July 4, Invisible Day, was created to encourage alone time and to appreciate the invisible things in life, think about your values, beliefs, and relationships that make you who you are, but how much did we learn from the past three years of pandemic-induced alone time? / Photo by Majestic Lukas/ Unsplash
July 4th holds another one of those funny, “observed” days that happen all the time but we don’t really know about.
I’ve definitely never heard of this one: Invisible Day. What? According to generic searches its, “An encouragement to take time off your work schedule and have some alone time.” As well as, “Taking some time to appreciate the invisible things in life, think about your values, beliefs, and relationships that make you who you are.”
Let’s dissect this a little. If one were to even learn about this supposed holiday, would one actually honor it?
What cracks me up most about this day — and the question of whether anyone would actually want to observe it — is the fact we just honored Invisible Day for the last fucking three years in a pandemic and I’m not sure how much we’ve actually learned from that enforced self reflection.
As a mostly professional introvert who can be very extroverted when I feel the express desire, I didn’t have much of a problem for a good long while. I was already used to long term, self-imposed solitude. But it was a little disturbing seeing how people lost their shit fairly quickly. Humans are social creatures who need each other. Without the hustle and bustle of regular, daily life and outside sources of entertainment and activities, people were alone with their own thoughts. The worst kind of haunted house, apparently.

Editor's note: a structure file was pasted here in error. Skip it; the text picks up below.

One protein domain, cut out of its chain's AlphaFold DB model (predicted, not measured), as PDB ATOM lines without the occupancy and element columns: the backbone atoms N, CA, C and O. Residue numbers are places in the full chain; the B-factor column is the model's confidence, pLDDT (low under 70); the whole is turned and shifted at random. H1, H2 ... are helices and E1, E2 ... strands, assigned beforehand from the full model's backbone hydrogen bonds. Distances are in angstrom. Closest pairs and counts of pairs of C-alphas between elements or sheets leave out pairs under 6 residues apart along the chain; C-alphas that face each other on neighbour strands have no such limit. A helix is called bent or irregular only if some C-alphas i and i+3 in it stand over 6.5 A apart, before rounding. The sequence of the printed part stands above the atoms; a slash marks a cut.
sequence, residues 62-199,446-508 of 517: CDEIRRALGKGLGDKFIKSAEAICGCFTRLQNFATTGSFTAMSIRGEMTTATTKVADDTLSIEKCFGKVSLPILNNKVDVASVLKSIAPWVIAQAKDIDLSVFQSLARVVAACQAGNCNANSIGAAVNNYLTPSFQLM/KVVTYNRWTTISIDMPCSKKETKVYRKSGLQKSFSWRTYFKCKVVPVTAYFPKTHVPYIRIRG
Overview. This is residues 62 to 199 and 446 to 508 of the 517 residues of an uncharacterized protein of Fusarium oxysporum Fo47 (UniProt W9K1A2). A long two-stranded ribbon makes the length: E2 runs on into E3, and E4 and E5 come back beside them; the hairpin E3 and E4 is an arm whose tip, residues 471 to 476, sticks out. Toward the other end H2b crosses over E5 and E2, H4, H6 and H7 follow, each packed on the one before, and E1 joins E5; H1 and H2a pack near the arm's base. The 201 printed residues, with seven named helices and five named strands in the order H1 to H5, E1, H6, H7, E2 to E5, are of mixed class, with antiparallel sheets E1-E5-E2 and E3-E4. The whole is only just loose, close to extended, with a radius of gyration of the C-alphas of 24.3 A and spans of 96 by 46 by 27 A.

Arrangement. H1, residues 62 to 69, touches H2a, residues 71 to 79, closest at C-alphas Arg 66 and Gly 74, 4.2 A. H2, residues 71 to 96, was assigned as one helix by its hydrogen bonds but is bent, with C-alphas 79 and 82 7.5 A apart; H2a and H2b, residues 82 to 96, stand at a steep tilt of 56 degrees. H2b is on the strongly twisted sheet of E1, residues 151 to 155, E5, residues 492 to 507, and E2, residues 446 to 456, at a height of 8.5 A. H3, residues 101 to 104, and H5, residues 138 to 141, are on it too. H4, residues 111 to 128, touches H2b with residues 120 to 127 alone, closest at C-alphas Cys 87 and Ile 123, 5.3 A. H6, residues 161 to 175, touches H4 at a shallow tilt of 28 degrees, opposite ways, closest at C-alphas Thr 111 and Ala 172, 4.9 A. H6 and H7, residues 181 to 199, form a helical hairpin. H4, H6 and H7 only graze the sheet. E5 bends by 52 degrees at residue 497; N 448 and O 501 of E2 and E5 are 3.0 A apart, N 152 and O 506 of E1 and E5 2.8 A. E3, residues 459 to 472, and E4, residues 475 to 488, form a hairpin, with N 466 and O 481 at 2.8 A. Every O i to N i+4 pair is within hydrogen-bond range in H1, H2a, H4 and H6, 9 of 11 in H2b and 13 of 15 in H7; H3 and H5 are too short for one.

The demons weren’t kept quiet by outside noise. Drinkers drank until they had a hobo’s prize worth of recycling. The emotional and dramatic ones cried until their tear ducts turned to jerky. The complainers groused to the heavens. The problem communicators had more concentrated blowups. Couples broke up when they were actually face to face with their significant other for an extended period of time.
Things need to be addressed. Examine the flaws and the cracks and the discomfort. Just you and your own shit. If there was any time to revel in it and explore it, it was then. Make the “invisible”, visible.
But no one used their time effectively, for the most part, save for learning how to make sourdough bread, and maybe cleaning out that garage. I realize we were all just trying to survive and adjust to the new norm. Maybe just surviving was enough.
Perhaps I’m the asshole here. Lots of people died and we were held hostage under the constant threat of death. People lost their businesses and livelihoods. That can put a pretty big damper on ideas of self improvement. But what do I know, I worked a series of grueling — and I mean grueling — bottom of the barrel jobs through the pandemic just to keep afloat.
And I had to put my cat down. I broke a major bone and a tooth. My terrible estranged biological father died (not from COVID) and I was tasked with having to handle his remains and effects.
I relished going home and being in the quiet again, away from the deafening machinery. I managed not to fall apart, so I guess I don’t have a lot of sympathy.
We’re still recovering and fragile. But there’s the same old bullshit, except maybe a little sadder. A little more numb. And a little more impatient.
Did we learn anything from those 1,095 Invisible Days?